Hispanic consumers are more social, influential and impressionable online than non-Hispanic consumers, according to a new study commissioned by Unilever with its media planning agency Mindshare and executed by Palo Alto, Calif.-based social media platform ShareThis.
The study, based on about four months of data on social media use garnered from 42 million users and nearly 70 million shares, found that Hispanic consumers are twice as likely to either share content or click on shared content than Americans in general.
The research also showed that Hispanic consumers share via social media five times more often than non-Hispanic users, and content shared by Hispanic consumers is 35% more likely to be clicked on than content shared by the non-Hispanic population. And Hispanic consumers are twice as likely to purchase the kinds of products they share about compared to non-Hispanic consumers who are only 1.3 times as likely to make a purchase compared to what they share online.
The gap between Hispanics and non-Hispanics in terms of purchasing what they share about is most pronounced in health food, personal care, beverages and sweets and snacks categories, per the study. Arts and entertainment, family and sports are the most searched and viewed content categories, followed by politics and government, food and drink, health and fitness, style and beauty, technology, home and gardens, business, travel and leisure, education and automotive.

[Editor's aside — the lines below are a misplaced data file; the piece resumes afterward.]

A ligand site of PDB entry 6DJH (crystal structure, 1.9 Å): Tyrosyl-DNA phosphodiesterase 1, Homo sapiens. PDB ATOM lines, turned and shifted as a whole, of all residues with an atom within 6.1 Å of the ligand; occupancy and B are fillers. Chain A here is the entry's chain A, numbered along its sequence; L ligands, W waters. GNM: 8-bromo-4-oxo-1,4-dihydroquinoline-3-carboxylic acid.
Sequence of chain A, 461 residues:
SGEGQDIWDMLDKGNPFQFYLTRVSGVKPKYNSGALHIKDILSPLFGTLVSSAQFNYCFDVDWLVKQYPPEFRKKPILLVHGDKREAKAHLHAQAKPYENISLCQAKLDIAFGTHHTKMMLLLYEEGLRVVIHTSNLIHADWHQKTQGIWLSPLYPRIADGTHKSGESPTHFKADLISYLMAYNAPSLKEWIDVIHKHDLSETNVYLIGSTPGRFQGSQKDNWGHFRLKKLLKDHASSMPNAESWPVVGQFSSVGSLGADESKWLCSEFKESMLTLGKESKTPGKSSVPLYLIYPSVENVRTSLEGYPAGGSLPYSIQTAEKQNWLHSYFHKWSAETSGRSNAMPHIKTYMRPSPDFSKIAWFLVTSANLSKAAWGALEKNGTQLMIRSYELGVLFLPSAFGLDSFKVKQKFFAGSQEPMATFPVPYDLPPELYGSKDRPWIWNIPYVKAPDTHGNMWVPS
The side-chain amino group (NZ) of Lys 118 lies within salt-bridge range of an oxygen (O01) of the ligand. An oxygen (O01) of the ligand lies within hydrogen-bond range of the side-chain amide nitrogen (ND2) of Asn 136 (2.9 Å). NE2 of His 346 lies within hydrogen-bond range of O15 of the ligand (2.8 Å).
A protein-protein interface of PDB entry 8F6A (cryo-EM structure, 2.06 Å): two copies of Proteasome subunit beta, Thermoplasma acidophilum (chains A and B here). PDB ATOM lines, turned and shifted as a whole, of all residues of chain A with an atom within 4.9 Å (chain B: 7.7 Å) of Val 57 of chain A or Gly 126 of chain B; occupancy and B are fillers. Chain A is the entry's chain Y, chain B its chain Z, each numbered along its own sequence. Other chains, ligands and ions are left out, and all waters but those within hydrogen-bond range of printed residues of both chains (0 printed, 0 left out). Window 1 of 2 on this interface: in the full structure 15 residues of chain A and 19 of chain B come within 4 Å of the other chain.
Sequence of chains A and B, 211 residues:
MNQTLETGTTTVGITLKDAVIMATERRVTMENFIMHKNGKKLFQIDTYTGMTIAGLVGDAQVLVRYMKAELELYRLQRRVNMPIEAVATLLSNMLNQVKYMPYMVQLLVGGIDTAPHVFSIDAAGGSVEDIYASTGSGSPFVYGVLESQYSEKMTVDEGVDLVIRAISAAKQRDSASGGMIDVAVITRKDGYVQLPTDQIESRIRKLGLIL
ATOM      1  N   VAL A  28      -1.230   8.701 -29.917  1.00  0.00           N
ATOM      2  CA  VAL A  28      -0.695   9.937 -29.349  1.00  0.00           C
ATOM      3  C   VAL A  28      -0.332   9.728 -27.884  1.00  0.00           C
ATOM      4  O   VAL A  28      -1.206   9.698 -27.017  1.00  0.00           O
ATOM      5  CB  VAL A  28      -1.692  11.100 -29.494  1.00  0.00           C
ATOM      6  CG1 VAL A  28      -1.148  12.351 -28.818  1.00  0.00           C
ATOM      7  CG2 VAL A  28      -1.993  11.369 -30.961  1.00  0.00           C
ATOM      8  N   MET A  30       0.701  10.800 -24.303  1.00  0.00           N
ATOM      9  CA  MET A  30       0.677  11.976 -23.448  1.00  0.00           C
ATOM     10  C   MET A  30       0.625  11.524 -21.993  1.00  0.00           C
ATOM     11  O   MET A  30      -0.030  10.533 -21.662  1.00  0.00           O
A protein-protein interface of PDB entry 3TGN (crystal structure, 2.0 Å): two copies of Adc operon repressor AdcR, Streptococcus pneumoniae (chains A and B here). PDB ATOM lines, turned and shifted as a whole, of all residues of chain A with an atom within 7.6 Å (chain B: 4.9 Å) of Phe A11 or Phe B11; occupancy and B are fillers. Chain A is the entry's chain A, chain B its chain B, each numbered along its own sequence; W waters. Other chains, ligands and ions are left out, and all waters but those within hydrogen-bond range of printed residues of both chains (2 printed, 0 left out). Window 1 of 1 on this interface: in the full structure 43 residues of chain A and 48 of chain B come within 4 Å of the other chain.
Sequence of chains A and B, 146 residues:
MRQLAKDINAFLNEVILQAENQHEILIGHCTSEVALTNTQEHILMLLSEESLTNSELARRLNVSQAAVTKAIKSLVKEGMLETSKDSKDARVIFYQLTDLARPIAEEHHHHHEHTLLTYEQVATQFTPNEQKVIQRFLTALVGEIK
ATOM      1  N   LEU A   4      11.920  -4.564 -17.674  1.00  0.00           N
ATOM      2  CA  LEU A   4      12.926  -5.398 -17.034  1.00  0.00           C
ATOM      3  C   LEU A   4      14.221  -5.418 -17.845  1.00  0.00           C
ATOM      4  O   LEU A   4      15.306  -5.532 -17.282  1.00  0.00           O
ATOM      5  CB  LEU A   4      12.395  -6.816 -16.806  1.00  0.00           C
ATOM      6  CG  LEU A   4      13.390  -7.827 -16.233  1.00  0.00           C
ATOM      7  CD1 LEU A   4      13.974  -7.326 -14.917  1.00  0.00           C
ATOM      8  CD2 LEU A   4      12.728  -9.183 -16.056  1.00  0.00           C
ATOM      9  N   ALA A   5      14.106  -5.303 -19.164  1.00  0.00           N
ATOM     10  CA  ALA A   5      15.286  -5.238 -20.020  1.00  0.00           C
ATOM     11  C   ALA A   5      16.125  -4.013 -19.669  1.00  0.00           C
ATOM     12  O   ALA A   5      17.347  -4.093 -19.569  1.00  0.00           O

The ShareThis data suggests that Hispanic consumers are also more influential on social media: content they share garners more "click-backs" (the act of clicking shared links to view the shared content) than content shared by non-Hispanic consumers. But they diverge on platforms from non-Hispanics. They are less likely to use Pinterest or Twitter, and twice as likely to use email and nearly 50% more likely to use blogging channels such as Tumblr and Blogger, per the study.
Hispanic consumers also appear to read more content on mobile devices than do non-Hispanic consumers, but they are
generally less inclined to share on these devices. The study finds that nearly 20% of Hispanic consumers consume mobile content (6.4% iPhone, 8.1% tablet and 5.1% Android), but only 7% share on
mobile, versus 13.6% of non-Hispanic consumers. But the study also finds that younger Hispanic consumers are more likely to want to share on mobile devices -- as much as non-Hispanics -- and also
index just as strongly with Twitter and Pinterest as do non-Hispanics.
"Women on Smartphone" photo from Shutterstock.